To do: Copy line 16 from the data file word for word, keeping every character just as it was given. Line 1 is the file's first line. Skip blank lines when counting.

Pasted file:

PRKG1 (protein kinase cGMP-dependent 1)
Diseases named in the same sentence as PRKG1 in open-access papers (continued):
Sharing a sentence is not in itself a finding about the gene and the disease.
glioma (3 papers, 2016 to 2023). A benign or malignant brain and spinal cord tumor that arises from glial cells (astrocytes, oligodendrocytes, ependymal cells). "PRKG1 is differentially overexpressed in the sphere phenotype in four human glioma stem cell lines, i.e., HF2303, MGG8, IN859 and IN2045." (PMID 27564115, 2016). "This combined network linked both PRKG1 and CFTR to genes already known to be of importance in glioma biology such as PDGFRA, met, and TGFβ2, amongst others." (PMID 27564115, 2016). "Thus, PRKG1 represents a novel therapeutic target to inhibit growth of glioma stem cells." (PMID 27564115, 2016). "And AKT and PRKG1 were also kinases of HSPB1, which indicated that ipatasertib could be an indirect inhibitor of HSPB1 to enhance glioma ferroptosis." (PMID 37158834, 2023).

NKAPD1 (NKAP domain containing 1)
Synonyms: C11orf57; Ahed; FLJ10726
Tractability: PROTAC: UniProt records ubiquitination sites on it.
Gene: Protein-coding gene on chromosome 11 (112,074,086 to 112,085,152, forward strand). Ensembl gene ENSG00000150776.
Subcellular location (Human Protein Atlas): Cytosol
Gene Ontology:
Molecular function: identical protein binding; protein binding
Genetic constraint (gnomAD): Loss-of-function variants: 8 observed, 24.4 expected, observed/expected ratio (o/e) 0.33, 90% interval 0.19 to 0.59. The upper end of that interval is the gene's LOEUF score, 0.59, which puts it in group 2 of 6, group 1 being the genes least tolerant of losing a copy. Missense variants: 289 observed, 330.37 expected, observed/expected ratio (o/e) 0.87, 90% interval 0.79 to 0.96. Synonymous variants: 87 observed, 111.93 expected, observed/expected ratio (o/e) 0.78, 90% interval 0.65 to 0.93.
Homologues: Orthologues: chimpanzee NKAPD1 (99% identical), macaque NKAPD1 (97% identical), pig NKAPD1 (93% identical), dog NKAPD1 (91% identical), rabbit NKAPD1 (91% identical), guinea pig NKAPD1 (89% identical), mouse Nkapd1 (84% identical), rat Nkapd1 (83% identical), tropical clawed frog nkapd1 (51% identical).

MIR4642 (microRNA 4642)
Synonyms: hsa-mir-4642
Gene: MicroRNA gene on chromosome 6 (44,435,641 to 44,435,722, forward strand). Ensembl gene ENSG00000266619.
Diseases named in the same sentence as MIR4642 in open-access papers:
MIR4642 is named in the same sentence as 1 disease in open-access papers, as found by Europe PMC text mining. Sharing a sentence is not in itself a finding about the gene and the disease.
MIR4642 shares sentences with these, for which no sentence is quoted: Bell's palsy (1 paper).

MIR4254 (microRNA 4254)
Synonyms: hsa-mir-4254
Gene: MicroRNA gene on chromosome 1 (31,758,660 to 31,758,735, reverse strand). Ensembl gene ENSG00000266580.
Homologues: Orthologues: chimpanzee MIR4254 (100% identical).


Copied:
Gene: MicroRNA gene on chromosome 6 (44,435,641 to 44,435,722, forward strand). Ensembl gene ENSG00000266619.